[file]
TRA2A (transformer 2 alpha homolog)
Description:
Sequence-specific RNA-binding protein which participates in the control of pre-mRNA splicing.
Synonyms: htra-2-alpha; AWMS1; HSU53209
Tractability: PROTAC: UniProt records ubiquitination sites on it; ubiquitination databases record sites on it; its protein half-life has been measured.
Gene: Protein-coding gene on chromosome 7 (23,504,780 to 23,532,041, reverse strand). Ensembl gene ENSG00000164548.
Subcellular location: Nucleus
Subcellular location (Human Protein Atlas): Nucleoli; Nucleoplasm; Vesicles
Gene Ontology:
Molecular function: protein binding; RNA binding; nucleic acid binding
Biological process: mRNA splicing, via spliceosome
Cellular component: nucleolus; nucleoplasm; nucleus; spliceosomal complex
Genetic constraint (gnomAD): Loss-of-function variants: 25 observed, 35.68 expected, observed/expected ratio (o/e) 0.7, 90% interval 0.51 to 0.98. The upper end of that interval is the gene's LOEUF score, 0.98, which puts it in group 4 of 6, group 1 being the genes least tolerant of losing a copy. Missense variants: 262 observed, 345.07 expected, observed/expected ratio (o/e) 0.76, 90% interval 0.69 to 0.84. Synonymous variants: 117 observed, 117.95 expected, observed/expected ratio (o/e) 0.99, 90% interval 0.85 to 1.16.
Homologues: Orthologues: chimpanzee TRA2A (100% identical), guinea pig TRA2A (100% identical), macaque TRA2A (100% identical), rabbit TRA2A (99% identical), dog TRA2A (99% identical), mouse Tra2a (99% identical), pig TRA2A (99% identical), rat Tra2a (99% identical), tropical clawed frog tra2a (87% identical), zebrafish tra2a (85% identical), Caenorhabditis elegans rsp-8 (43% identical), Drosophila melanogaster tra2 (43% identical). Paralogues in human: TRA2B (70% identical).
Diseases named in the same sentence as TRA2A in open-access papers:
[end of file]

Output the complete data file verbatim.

TRA2A (transformer 2 alpha homolog)
Description:
Sequence-specific RNA-binding protein which participates in the control of pre-mRNA splicing.
Synonyms: htra-2-alpha; AWMS1; HSU53209
Tractability: PROTAC: UniProt records ubiquitination sites on it; ubiquitination databases record sites on it; its protein half-life has been measured.
Gene: Protein-coding gene on chromosome 7 (23,504,780 to 23,532,041, reverse strand). Ensembl gene ENSG00000164548.
Subcellular location: Nucleus
Subcellular location (Human Protein Atlas): Nucleoli; Nucleoplasm; Vesicles
Gene Ontology:
Molecular function: protein binding; RNA binding; nucleic acid binding
Biological process: mRNA splicing, via spliceosome
Cellular component: nucleolus; nucleoplasm; nucleus; spliceosomal complex
Genetic constraint (gnomAD): Loss-of-function variants: 25 observed, 35.68 expected, observed/expected ratio (o/e) 0.7, 90% interval 0.51 to 0.98. The upper end of that interval is the gene's LOEUF score, 0.98, which puts it in group 4 of 6, group 1 being the genes least tolerant of losing a copy. Missense variants: 262 observed, 345.07 expected, observed/expected ratio (o/e) 0.76, 90% interval 0.69 to 0.84. Synonymous variants: 117 observed, 117.95 expected, observed/expected ratio (o/e) 0.99, 90% interval 0.85 to 1.16.
Homologues: Orthologues: chimpanzee TRA2A (100% identical), guinea pig TRA2A (100% identical), macaque TRA2A (100% identical), rabbit TRA2A (99% identical), dog TRA2A (99% identical), mouse Tra2a (99% identical), pig TRA2A (99% identical), rat Tra2a (99% identical), tropical clawed frog tra2a (87% identical), zebrafish tra2a (85% identical), Caenorhabditis elegans rsp-8 (43% identical), Drosophila melanogaster tra2 (43% identical). Paralogues in human: TRA2B (70% identical).
Diseases named in the same sentence as TRA2A in open-access papers: